rosicrucian digest, february 1956
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DESCRIPTIONArticles in this issue: Social Indifference; Where Rosicrucians Assemble; The Psychoneurotic Criminal; John Dalton; Responsibilities of Parenthood; The 1956 Rosicrucian International Convention; and many more...
1956 E B R U A R Y
30c per copy
Mastering y o u r En\ironmentFacts you should know
V A V
I CriminaliHow it happens.
V A V
SocialIndifferenceFvMir conscience and JMsonal rights.
V A V
M yst ic ism Science The A r t s
V A V
V U tt 7K *K tA ,:
Key to Happiness
V A V
d m n ,:.Ancient Culture
Handsome Tie ClaspThe design preserves the beauty and dignity of the crux ansata and the triangle-Rosicrucian emblems in use for hundreds of years. This distinctive, modern, attractively designed tie clasp is 2 1/* inches long 10-K. goldfilled beautifully boxed in a convenient case. T h e emblem attached is also in 10-K. gold, with contrasting red and blue enamel.
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M A N A G A IN S T T IM EThese mammoth columns compose the Hypostyle Hall of the Karnak Temple at the site of Thebes, capita] of ancient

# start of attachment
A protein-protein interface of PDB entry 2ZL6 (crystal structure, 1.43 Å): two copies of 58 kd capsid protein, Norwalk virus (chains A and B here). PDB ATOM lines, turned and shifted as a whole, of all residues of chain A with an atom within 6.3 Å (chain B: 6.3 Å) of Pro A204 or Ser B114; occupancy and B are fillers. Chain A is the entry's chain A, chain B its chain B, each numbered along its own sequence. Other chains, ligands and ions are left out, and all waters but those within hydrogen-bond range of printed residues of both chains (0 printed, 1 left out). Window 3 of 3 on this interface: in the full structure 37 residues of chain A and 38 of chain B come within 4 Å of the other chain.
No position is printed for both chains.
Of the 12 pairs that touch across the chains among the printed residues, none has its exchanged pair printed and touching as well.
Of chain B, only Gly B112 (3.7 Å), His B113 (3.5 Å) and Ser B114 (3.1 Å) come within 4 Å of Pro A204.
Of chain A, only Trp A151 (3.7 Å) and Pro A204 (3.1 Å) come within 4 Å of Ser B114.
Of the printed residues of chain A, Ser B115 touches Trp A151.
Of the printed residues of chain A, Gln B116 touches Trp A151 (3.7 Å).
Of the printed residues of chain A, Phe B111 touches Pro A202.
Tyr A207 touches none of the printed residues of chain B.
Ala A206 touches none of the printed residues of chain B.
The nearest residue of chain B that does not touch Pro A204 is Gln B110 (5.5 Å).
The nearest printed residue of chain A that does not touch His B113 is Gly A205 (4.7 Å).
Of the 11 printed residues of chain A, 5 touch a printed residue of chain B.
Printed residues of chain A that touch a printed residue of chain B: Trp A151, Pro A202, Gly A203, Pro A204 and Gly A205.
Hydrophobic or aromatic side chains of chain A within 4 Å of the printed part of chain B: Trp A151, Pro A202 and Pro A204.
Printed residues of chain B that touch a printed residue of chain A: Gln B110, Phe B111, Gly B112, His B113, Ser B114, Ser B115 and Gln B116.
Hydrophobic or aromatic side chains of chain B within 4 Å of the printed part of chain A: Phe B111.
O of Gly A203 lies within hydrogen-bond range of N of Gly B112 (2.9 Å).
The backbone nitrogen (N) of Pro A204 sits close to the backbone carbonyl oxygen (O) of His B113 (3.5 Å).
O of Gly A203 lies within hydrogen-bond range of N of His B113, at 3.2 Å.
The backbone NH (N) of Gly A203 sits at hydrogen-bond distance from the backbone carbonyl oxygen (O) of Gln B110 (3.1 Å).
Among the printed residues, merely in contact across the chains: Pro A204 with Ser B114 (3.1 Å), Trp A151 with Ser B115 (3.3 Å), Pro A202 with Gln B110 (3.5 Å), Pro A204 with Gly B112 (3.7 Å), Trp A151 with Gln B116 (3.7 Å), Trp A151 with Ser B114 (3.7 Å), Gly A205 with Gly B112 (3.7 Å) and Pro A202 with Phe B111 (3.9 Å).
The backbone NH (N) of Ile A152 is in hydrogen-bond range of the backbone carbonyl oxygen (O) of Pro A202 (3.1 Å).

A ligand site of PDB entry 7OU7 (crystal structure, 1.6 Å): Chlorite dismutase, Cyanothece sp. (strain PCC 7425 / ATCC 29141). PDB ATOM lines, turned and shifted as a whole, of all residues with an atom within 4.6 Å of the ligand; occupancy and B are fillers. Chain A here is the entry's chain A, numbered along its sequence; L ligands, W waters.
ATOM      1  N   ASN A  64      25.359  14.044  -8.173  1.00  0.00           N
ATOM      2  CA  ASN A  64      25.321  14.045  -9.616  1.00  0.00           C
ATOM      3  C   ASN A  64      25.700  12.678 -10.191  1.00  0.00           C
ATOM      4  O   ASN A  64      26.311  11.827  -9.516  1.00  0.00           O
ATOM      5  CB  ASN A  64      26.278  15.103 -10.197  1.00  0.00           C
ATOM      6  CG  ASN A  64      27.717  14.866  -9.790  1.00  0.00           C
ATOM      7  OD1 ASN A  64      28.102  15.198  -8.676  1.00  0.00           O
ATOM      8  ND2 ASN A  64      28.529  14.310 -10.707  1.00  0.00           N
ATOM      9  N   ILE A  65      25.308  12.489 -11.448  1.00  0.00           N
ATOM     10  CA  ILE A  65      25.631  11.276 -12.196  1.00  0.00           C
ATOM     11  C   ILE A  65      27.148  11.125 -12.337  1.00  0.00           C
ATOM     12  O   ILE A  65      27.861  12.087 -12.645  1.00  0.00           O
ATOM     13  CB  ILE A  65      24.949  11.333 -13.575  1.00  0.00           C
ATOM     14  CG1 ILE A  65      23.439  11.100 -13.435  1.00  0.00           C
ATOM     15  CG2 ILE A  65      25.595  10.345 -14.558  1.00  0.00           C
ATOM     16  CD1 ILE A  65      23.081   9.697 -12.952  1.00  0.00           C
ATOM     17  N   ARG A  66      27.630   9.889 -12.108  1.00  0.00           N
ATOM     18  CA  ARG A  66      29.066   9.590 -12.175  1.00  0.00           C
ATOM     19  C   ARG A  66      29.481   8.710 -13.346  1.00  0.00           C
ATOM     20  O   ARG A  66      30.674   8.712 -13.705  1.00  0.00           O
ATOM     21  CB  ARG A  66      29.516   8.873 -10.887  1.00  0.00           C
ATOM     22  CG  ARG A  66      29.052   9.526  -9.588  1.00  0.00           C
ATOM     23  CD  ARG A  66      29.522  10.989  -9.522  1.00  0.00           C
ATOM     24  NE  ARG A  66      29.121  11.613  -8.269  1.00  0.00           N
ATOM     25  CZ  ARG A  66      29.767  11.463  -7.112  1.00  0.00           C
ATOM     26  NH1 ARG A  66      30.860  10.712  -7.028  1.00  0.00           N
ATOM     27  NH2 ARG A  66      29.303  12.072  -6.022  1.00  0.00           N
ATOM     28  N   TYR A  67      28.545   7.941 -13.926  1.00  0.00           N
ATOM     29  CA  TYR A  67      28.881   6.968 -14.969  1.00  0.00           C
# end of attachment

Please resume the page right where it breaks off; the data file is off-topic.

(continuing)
Egypt. I t was here that Amenhotep IV rebelled against the priesthood. Though this colonnaded hall was erected by Seti I and Rameses II during the X Xth Dynasty, actually the series of temples, of which Karnak consists, took some 2000 years to complete! Note the intaglio inscriptions with a deplh in the granite columns of several inches, thus defying easy eradication by an invading army.
(Photo by AM O RC)
DO WE LIVE IN VAIN Or P.eiuA*t /iacUd. To AN UNFINISHED WORK?
9 i ^Uesie. t in t----
ONE LIFE TO LIVE?TH E R E M U S T BE M O R E to the Cosmic plan. W h a t purpose would be served by a single span of hum an existence? W h y m ust m an die in the heigh t of his achievem ent, or suffer un to ld agonies unless h e live again to com pensate for his deeds or profit by his experiences? Everyw here in the D ivine schem e change is evident. T h e tree tu rns to coal, the coal to ash; one form of m a tte r dies only to live again in a new substance.